Danish Language

History

The Danish language is an Indo-European, North Germanic language. It derives, as Swedish similarly does, from the dialect group that is East Norse. East Norse, along with West Norse, both originated from the common Germanic language of Old Norse, then split into these two distinct languages.

The oldest written examples of Danish use the Runic alphabet. However, the introduction of Christianity to Denmark brought the Latin alphabet, and by the end of the High Middle Ages, the Latin alphabet had replaced the Runes. There are only three additional letters to the modern Danish alphabet, with the majority of the letters clearly being Latin, and this same alphabet is used in Norwegian as well.

With recent classification, the Danish language is placed with Norwegian and Swedish into the Mainland Scandinavian group, with Icelandic and Faroese being in the Insular Scandinavian group. When written, Danish is very similar to Norwegian in terms of aspects of phonology and prosody. This essentially refers to the patterns and stresses of language.

Popularity

Danish has around 6 million speakers around the world, though they are principally in Denmark. Around 50,000 Germans who live in the northern areas of Germany also speak Danish fluently due to their Danish ancestry. There, it has the status of a minority language. In Greenland and in the Danish territory of the Faroe Islands, Danish is also an official language.

Around the world, there are significant communities of Danish speakers, though they are most common in Argentina, the US and Canada. Danish has around thirty different dialects, an immense amount considering the size and popularity of the language. However, there are three main dialects that these thirty generally can be termed under. These are Insular Danish, Jutlandic, and the Bornholmsk dialect. Insular Danish is the most popular, and includes dialects of the Danish Islands of Zealand, Funen, Falster, Mon, and Lolland. Jutlandic is divided again into the four compass points – North, South, East and West – with further divisions of accent and tone, while the Bornholmsk dialect is primarily used in the island of Bornholm. It is sometimes referred to as Bornholmian.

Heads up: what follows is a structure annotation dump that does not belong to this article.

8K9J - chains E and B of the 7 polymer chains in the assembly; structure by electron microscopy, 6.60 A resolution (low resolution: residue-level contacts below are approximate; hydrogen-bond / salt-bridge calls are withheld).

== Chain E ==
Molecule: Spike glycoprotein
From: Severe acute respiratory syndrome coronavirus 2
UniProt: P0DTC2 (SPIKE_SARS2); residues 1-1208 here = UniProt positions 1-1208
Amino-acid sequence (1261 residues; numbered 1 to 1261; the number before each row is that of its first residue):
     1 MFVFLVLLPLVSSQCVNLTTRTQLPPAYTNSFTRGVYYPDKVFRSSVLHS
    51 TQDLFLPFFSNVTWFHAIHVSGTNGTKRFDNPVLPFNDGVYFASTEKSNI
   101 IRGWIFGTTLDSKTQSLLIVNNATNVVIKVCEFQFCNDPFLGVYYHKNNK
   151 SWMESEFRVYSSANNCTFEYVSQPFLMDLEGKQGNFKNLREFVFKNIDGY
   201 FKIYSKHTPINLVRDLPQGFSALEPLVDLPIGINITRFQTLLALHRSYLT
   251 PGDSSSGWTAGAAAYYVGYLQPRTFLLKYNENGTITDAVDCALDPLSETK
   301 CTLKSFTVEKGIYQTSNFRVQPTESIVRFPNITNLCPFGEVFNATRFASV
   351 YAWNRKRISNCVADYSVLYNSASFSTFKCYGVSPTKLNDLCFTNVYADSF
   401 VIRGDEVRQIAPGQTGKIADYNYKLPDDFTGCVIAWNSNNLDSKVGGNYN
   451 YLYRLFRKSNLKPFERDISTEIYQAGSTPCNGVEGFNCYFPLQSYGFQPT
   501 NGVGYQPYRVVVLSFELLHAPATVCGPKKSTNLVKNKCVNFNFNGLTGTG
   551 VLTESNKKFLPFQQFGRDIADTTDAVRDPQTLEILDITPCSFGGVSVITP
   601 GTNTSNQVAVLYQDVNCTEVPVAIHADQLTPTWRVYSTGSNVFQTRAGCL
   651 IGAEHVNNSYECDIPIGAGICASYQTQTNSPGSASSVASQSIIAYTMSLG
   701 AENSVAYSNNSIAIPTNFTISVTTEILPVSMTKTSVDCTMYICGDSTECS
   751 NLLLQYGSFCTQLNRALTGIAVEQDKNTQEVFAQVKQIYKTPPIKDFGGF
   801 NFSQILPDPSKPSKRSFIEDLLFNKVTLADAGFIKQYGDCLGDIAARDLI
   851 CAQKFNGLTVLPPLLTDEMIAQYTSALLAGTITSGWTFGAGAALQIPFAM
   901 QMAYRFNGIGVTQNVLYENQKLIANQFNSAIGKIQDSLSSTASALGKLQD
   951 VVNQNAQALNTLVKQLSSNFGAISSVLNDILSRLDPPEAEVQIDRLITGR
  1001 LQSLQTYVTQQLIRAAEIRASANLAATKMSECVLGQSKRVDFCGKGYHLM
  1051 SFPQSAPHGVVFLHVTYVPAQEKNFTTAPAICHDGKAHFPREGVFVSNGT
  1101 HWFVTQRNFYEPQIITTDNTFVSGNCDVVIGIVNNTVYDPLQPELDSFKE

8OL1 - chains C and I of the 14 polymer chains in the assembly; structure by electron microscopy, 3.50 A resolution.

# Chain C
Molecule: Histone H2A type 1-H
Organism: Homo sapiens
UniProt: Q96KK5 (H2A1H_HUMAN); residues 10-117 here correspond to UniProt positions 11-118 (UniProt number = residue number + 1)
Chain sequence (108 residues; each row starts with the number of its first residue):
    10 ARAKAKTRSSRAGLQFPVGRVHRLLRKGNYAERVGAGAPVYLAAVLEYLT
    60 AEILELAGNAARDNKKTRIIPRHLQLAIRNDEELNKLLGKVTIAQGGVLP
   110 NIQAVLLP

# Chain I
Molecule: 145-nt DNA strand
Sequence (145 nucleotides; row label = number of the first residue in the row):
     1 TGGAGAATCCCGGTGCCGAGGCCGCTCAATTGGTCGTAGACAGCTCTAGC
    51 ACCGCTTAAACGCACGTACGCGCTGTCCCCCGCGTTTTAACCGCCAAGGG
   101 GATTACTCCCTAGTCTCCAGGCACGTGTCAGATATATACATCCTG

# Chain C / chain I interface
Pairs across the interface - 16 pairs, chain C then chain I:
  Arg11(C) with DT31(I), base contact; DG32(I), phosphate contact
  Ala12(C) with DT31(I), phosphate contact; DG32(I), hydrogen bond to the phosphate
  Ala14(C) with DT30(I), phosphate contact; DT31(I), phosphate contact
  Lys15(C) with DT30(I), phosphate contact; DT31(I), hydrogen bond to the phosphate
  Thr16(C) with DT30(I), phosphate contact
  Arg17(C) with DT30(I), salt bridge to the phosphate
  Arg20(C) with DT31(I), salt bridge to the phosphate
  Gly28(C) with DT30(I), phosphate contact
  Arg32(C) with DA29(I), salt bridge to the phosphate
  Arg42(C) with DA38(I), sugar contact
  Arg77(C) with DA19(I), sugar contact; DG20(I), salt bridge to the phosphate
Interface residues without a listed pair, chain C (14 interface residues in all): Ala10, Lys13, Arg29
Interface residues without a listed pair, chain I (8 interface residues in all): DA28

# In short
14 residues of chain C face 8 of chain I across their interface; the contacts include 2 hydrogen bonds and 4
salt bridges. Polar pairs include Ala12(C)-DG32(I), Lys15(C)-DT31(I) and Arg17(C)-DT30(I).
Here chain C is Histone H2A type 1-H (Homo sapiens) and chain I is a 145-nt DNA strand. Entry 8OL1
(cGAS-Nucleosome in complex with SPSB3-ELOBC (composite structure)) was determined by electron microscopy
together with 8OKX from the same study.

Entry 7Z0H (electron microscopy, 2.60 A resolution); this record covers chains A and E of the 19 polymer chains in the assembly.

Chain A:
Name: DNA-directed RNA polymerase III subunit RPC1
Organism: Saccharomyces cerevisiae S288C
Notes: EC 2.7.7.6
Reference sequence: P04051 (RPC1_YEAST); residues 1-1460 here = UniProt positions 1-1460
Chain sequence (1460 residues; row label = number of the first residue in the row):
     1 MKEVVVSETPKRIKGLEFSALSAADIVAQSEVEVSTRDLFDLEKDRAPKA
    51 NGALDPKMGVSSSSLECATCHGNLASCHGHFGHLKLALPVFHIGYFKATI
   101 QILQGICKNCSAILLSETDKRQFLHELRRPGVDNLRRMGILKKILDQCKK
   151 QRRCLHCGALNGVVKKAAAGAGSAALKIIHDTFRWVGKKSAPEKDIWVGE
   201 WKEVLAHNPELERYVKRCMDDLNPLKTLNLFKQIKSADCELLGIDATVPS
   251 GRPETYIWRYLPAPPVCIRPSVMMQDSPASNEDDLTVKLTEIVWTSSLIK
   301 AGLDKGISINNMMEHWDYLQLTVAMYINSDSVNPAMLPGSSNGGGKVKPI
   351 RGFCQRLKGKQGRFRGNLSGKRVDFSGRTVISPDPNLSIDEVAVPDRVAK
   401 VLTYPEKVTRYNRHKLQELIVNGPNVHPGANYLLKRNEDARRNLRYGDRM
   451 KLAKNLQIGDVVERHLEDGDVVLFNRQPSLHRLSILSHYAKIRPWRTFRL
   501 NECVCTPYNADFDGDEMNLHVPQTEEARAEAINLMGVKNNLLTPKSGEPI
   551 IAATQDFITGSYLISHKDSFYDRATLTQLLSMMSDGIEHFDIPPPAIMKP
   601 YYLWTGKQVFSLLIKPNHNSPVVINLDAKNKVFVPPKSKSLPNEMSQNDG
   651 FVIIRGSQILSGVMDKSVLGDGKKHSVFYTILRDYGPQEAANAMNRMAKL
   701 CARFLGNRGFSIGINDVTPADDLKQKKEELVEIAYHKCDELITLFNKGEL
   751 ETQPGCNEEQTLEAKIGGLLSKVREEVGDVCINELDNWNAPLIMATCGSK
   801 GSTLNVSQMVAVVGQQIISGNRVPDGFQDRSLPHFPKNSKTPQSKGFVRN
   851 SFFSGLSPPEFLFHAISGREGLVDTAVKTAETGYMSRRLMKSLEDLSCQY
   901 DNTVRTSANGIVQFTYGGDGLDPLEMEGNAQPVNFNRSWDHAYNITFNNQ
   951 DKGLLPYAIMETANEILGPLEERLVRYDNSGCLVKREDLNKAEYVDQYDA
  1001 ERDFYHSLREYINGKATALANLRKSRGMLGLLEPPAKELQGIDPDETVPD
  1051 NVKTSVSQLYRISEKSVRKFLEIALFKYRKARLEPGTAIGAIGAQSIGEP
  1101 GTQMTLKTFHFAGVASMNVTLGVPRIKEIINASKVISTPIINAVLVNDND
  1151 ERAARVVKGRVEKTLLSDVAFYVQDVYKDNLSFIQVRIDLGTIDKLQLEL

Language

In the Danish language, there are two noun classes, which are Common and Neutral. Common nouns use the article of en, while the neutral nouns use the article of et. When you are learning the Danish language, you might hear these two noun classes referred to as n-words and t-words.

There are nine forms of verb in the Danish language. These are the infinitive, verbal noun, present participle, past participle, present tense, past tense and imperative. The first four are non-finite forms, while the latter are finite forms. The verbs themselves do not change according to the speaker or the number that is being referred to, but remain the same regardless of their context.

There are two finite moods in the Danish language, which are indicative or imperative. The indicative mood is used in all sentences, unless the imperative is needed instead. In the Danish language, there are three forms that adjectives can take. These are basic, neutral, or plural. The meaning of the word does not change, but it is affected by the context in which it is in.

Why Learn The Danish Language?

Danish, Norwegian and Swedish are three very similar languages, and many studies have shown that if you have experience of one language, you will find it much easier to learn one of the others. The city of Copenhagen is very beautiful, and includes such attractions as Tivoli Palace, Amalienborg Palace, Copenhagen Cathedral, and Rosenborg Castle.

If you have an interest in architecture, then the Danish language would be an excellent one to learn, as Denmark is an excellent place to learn more about architecture. It is also a very LGBT-friendly country, with same sex marriage being legal there since 1989. Learning the Danish language is surely something that would help you to explore this fascinating country.


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